Then you should talk about people who misuse guns, I said, but don’t smear these good, decent, honest people with that brush. That’s bigotry, pure and simple. 

He looked like I had hit him in face with a fish. Media folks think they are the only ones who can define bigotry, and that it could never apply to them.

“You wouldn’t use name calling and nasty cartoons with any other group, but you feel like it’s a free shot to do that to gun owners, even though there are 80 million of us,” I pressed on. “Do it to blacks, Jews, Hispanics, women, or other groups, and you recognize it for what it is – bigotry.”

 At this point, he is getting the idea that I’m not with another local media outlet.        

“You’re with the media?” he questioned. “Who are you with?”

“I write for Guns & Ammo and Hunting magazines.”

“Oh. Well, no wonder you feel that way,” he said, as he literally shrugged off my argument, thinking he could just dismiss me. 

“What an arrogant and insulting thing to say,” I fired back. “Because I write for magazines in this field, you dismiss my viewpoint. Have you considered that, perhaps, I’ve spent more than 30 years writing about this, have done the research, and can support my position? How do you support your bigotry in the face of clear evidence that you are wrong? Your own experience here shows that these are good, responsible, safety-minded people, yet you easily slip back into the ‘those people’ mindset.”

At this point, he was on the ropes, but I wasn’t letting him off. I hammered him with the John Lott book, “The Bias Against Guns,” pummeled him with Lott’s and Kleck’s university-level research showing that we are safer when honest people have guns, and then I asked how often his newspaper carried stories of firearms used in personal protection. He bobbed and weaved.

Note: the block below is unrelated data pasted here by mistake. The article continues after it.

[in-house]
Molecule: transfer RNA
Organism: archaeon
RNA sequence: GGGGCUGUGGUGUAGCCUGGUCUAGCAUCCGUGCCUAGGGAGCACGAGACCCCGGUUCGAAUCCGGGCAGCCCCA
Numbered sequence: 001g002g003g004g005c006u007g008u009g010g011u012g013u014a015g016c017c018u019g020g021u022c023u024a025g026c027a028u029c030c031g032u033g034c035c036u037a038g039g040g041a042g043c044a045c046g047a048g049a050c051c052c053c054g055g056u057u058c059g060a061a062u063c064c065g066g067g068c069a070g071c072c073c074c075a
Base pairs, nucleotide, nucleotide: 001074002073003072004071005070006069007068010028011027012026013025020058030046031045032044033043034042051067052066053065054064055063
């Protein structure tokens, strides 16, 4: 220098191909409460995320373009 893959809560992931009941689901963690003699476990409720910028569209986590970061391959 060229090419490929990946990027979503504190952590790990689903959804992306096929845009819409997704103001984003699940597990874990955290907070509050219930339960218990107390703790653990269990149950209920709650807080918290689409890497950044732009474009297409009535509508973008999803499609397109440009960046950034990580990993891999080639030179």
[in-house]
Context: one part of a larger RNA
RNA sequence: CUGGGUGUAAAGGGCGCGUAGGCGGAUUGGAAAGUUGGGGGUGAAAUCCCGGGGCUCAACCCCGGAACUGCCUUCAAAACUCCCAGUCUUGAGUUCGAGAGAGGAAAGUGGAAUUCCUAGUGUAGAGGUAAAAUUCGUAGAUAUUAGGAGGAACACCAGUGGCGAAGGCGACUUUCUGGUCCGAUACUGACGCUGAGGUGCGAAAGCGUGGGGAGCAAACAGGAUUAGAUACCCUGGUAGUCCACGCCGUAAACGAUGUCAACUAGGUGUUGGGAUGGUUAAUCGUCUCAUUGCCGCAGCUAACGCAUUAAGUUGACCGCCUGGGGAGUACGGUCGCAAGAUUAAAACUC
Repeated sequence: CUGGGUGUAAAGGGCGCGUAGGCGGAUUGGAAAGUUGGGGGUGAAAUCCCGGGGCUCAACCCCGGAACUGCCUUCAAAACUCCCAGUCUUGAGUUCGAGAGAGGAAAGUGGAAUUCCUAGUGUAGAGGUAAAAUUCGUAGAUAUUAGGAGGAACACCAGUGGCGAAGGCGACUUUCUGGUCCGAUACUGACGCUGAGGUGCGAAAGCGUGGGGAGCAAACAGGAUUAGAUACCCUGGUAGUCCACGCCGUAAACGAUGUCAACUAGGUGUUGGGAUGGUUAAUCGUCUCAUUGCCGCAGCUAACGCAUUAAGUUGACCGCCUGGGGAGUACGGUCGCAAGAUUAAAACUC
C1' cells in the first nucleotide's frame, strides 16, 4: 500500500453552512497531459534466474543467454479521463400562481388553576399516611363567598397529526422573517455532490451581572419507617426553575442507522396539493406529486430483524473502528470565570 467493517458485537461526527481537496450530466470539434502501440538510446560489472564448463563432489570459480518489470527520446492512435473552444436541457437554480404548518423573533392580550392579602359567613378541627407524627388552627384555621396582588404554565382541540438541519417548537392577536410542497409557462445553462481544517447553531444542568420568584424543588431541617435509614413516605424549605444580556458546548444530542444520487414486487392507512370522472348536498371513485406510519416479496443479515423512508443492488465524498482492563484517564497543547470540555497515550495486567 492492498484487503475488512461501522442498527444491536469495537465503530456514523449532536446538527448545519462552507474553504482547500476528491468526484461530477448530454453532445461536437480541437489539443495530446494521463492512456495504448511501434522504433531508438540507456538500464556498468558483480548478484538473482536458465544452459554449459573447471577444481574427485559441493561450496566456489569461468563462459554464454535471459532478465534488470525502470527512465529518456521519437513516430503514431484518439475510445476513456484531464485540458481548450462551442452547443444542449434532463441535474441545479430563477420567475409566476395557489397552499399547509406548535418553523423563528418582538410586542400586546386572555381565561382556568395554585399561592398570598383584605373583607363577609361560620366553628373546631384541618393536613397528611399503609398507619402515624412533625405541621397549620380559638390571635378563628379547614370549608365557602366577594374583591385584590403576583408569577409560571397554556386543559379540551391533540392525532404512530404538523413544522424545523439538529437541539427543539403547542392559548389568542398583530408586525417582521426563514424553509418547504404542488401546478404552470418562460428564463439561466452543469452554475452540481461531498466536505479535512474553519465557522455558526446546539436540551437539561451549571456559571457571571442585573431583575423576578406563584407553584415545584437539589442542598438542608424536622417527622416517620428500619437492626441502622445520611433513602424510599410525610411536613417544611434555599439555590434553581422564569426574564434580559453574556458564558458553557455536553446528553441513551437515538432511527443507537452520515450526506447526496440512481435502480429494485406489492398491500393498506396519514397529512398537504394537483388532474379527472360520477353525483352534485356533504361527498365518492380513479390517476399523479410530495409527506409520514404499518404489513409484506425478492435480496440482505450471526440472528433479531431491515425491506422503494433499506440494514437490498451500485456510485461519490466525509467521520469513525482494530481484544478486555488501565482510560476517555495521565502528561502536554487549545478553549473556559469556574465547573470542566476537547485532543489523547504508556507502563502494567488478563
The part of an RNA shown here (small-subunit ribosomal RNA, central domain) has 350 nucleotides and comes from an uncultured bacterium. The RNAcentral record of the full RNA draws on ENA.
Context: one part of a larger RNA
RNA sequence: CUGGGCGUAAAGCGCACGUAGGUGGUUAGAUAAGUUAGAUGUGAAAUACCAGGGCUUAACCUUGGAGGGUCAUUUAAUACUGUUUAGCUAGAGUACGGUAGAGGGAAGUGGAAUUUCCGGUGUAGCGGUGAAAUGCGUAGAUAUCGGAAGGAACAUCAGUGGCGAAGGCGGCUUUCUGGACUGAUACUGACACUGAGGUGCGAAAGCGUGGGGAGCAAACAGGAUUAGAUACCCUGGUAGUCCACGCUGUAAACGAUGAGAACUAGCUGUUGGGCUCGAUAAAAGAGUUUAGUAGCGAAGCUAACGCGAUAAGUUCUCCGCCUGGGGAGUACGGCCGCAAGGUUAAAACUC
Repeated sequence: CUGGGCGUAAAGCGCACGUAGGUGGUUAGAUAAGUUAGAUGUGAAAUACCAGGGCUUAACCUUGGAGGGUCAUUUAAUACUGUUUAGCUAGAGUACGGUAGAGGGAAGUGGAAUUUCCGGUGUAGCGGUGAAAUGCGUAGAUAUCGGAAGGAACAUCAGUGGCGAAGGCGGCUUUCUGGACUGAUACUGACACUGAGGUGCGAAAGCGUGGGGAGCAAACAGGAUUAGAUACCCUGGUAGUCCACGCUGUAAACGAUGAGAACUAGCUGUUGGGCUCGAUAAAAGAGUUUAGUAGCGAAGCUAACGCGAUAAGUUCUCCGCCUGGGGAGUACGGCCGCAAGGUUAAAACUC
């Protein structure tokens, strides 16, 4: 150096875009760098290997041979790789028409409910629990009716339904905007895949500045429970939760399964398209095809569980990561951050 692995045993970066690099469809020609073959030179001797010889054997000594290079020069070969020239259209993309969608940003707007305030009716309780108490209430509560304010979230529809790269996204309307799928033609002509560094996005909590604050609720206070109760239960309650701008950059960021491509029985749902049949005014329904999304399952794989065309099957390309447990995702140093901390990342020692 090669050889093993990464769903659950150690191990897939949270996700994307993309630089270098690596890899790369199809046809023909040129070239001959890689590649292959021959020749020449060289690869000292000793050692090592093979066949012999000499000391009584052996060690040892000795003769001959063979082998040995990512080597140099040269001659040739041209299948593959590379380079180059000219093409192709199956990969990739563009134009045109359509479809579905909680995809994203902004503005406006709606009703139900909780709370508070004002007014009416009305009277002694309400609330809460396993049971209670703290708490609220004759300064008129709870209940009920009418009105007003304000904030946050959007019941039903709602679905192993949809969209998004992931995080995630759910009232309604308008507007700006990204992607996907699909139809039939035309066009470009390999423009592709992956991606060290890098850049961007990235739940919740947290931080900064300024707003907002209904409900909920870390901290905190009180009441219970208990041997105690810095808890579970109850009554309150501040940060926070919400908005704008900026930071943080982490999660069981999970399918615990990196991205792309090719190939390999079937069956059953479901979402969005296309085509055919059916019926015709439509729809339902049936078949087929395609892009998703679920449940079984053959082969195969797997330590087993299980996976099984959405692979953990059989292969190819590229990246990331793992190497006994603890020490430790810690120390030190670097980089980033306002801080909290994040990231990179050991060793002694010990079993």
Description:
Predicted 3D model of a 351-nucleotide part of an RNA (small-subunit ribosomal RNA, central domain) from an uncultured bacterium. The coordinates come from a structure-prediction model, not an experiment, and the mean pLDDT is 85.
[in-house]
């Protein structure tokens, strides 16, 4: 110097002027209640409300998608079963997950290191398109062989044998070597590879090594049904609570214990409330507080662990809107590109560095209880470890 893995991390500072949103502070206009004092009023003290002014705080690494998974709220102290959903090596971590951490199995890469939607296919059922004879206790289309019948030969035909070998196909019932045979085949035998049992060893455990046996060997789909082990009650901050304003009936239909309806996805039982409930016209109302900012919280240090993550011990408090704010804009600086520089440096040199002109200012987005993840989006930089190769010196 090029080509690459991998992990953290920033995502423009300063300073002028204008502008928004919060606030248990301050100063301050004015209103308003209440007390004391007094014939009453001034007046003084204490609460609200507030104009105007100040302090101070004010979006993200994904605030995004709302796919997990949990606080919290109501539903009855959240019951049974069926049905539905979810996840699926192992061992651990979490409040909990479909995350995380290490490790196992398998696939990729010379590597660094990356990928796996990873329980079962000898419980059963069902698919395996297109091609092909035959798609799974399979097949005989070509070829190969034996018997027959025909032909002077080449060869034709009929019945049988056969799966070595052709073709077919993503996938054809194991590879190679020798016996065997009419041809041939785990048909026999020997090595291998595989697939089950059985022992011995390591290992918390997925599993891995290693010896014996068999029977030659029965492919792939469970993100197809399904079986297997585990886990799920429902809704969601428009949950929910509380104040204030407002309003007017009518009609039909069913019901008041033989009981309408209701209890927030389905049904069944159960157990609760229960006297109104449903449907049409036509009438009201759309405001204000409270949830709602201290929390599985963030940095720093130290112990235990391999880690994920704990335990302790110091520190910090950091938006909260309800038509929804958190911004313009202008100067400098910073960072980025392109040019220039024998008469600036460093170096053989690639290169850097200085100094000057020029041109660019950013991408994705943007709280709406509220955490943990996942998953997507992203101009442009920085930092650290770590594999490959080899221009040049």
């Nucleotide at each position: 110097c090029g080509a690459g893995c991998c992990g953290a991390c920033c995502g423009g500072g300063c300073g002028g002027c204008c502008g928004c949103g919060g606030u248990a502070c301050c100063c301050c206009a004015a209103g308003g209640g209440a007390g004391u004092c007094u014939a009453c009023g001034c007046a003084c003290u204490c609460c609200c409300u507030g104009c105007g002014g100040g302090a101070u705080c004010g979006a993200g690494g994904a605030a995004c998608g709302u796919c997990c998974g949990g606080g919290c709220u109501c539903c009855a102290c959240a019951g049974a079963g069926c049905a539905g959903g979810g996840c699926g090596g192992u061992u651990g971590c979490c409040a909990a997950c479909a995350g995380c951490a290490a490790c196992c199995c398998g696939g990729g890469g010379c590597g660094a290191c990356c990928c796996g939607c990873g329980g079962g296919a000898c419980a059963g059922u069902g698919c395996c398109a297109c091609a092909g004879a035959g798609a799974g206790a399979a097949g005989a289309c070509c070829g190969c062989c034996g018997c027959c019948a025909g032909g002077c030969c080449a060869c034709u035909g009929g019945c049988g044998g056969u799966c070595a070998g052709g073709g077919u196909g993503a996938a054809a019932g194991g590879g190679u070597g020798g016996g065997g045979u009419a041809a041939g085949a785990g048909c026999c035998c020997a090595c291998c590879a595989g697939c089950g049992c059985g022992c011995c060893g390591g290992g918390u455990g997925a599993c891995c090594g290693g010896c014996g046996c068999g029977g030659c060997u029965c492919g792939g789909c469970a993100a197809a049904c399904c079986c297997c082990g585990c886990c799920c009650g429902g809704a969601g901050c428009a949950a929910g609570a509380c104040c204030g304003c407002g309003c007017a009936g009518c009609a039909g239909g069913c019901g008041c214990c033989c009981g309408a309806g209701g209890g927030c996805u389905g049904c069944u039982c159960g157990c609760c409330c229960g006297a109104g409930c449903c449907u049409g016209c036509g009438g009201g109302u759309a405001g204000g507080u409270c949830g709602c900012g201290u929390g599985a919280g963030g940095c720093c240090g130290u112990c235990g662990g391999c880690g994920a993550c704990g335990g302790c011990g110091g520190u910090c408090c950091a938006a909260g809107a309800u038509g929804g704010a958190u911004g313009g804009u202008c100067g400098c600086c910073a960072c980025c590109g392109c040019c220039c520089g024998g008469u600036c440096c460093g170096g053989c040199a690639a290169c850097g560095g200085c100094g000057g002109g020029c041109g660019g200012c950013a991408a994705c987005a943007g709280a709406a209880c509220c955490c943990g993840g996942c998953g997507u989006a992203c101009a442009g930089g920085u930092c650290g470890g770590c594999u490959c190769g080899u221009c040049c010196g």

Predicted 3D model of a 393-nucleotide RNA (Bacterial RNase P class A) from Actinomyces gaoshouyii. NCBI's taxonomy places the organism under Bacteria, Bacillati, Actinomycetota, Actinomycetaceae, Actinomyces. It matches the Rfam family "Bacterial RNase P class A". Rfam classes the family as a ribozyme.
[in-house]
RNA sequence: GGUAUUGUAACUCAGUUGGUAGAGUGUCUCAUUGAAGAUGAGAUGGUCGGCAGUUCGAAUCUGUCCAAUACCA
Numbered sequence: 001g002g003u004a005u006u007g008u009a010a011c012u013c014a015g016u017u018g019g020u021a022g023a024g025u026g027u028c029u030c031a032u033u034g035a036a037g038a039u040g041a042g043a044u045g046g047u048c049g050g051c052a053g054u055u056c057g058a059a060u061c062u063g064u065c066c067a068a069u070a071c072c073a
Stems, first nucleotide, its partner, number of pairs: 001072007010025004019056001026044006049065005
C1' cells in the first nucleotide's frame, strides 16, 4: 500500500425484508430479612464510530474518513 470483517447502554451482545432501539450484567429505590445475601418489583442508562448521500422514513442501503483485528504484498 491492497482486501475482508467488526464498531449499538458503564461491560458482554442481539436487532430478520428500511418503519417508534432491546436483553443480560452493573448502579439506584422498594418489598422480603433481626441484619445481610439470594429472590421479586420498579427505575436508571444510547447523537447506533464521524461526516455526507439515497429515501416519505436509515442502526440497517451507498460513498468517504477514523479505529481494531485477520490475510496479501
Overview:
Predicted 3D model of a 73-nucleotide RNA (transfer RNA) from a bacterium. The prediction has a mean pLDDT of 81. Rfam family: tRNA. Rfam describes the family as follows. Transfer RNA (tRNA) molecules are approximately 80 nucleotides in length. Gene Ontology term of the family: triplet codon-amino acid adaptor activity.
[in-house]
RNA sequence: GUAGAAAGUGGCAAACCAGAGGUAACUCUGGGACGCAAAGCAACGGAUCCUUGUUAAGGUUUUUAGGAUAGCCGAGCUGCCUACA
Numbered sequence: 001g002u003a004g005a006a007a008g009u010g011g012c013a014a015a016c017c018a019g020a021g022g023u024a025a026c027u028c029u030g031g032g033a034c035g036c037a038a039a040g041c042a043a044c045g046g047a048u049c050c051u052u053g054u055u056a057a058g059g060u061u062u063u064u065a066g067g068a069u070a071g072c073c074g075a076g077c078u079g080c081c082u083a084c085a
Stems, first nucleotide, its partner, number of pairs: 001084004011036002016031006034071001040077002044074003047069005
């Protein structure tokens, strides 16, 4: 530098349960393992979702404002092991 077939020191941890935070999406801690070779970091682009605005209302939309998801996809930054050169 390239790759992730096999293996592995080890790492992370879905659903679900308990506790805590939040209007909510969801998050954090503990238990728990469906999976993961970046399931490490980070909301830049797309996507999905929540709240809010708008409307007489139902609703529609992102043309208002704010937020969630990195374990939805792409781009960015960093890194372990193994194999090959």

He tried tossing out “assault weapons,” but I countered that the firearms covered in the Clinton gun ban are not machine guns, are used for hunting and competition, and that the FBI says more people are killed by fists and feet than by these so-called “assault weapons.” At all times, I kept my voice low and was pleasant, but I also was firm, and never let him get away with any of the standard gun-control myths.

Finally, he tossed in the towel, admitting that he really didn’t know much about the subject. Sure, he was probably just trying to rid himself of the maniacal gun writer, but he did wrap up by saying this was the most interesting conversation he had had in two days of covering the NRA meetings. I wrote down several web sites for him to visit, if he wanted more information.

He had walked into the whirling propeller of a radio talk show host coming off the high of three hours of solid pro-gun talk, and he never knew what hit him.

Each of us, in our own situations, can do the same. A quiet, determined answer to every single smear of gun owners is what is called for. A lie left unchallenged becomes the truth.

Step Up To The Plate
That was almost 20 years ago. We have much better means of using social media these days. We can stay informed through the web. We know when a state legislature is taking up bad bills and we can organize and act.

The only question is whether we will do it. And as I've said many times, there really is no "we." There is you and there is me. We act individually. So, what will you do this year to help take control of the House from gun-banning Democrats, keep control of the Senate (where federal judges are confirmed), and keep President Trump in the White House so he can continue to put Second-Amendment friendly judges on the bench? Twenty minutes a day. You. Me. All of us. Do that, and we win. ~ Tom

Tom Gresham
Author, outdoorsman, gun rights activist, and firearms enthusiast for more than five decades, Tom Gresham hosts Tom Gresham's Gun Talk, the first nationally-syndicated radio show about guns and the shooting sports, and is also the producer and co-host of the Guns & Gear, GunVenture and First Person Defender television series.